The prevalence and morphological types of non-carious cervical lesions (NCCL) in a contemporary sample of people

Odontology. 2017 Oct;105(4):443-452. doi: 10.1007/s10266-017-0300-y. Epub 2017 Mar 8.


Non-carious cervical lesions (NCCLs) were examined in 6541 extracted human teeth and classified based on the morphology of the lesions. As a result, NCCLs were found on 38.7% of teeth (41.6% on maxillary teeth and 36.0% on mandibular teeth), and were most frequent on canines and first premolars. According to the new method of classification, the morphology of NCCLs was classified both by the surface contour (SC) and by the cross-sectional contour (CC). Three types of NCCLs appeared to be dominant. The causes of these NCCLs were discussed based on their morphologies, positions where these NCCLs were frequently found, and the results of previous studies. NCCLs with a horizontal oval SC and a round CC (Type I), which were frequent on the labial surfaces of maxillary canines and buccal surfaces of maxillary first premolars, may be associated with wear by friction and chemical degradation. NCCLs with a vertical oval SC and a round CC (Type II), which were frequent on the lingual surfaces of mandibular incisors and canines, might be mainly related to chemical degradation. NCCLs with a horizontal oval SC and a wedge shape CC (Type III), which were extensively found on the buccal surfaces of maxillary premolars, had formed most probably due to wear by friction and microstructural loss by stress. This new method can classify the morphology of NCCLs more precisely and deduce the mechanisms of the formation of NCCLs more clearly than former methods.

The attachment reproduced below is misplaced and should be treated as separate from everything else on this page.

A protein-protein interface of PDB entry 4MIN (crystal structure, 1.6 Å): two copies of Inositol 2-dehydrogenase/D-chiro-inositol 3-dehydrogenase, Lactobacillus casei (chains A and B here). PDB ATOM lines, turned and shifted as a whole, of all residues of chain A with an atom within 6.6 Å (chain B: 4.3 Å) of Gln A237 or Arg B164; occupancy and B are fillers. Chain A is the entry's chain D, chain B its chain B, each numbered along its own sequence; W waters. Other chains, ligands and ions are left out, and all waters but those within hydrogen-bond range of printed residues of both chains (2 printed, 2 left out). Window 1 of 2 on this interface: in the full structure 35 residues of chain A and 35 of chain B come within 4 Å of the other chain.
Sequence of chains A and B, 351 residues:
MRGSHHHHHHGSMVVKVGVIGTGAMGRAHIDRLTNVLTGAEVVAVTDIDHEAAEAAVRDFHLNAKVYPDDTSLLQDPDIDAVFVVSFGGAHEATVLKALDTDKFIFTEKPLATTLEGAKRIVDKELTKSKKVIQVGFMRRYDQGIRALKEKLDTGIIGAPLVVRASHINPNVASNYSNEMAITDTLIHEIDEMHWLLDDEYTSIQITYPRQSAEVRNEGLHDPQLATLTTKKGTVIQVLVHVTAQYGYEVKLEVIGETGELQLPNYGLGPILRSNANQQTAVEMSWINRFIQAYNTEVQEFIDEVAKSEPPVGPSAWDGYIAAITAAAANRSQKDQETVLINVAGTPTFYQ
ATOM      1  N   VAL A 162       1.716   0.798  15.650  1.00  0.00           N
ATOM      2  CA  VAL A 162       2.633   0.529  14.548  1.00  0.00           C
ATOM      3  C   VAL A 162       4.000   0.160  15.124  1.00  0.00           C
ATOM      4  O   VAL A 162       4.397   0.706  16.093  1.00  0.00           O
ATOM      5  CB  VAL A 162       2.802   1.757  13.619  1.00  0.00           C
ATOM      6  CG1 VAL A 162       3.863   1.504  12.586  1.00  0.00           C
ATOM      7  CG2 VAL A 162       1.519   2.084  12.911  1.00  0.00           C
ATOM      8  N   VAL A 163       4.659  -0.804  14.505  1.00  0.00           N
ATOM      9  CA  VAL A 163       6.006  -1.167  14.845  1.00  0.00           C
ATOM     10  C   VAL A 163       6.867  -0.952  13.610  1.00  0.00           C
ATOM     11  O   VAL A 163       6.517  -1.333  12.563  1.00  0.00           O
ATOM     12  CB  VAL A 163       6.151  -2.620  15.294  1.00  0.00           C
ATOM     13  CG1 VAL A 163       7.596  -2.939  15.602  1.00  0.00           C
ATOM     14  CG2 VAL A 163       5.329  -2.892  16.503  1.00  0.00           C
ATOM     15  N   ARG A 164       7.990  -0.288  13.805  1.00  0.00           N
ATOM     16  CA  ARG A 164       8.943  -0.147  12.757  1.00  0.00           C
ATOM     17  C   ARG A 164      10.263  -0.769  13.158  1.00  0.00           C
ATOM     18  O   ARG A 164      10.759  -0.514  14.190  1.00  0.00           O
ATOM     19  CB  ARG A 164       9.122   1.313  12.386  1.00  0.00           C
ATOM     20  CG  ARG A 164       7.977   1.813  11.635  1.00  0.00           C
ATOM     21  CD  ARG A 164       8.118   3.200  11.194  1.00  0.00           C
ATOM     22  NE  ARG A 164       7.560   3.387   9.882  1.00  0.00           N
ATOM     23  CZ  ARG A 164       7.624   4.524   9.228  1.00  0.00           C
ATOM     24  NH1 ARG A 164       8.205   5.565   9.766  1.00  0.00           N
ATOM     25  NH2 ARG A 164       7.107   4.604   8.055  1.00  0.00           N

Keywords: Canine; Mechanism; Morphology; Non-carious cervical lesion (NCCL); Position; Premolar.

MeSH terms

  • Female
  • Humans
  • In Vitro Techniques
  • Japan / epidemiology
  • Male
  • Prevalence
  • Tooth Demineralization / classification*
  • Tooth Demineralization / epidemiology*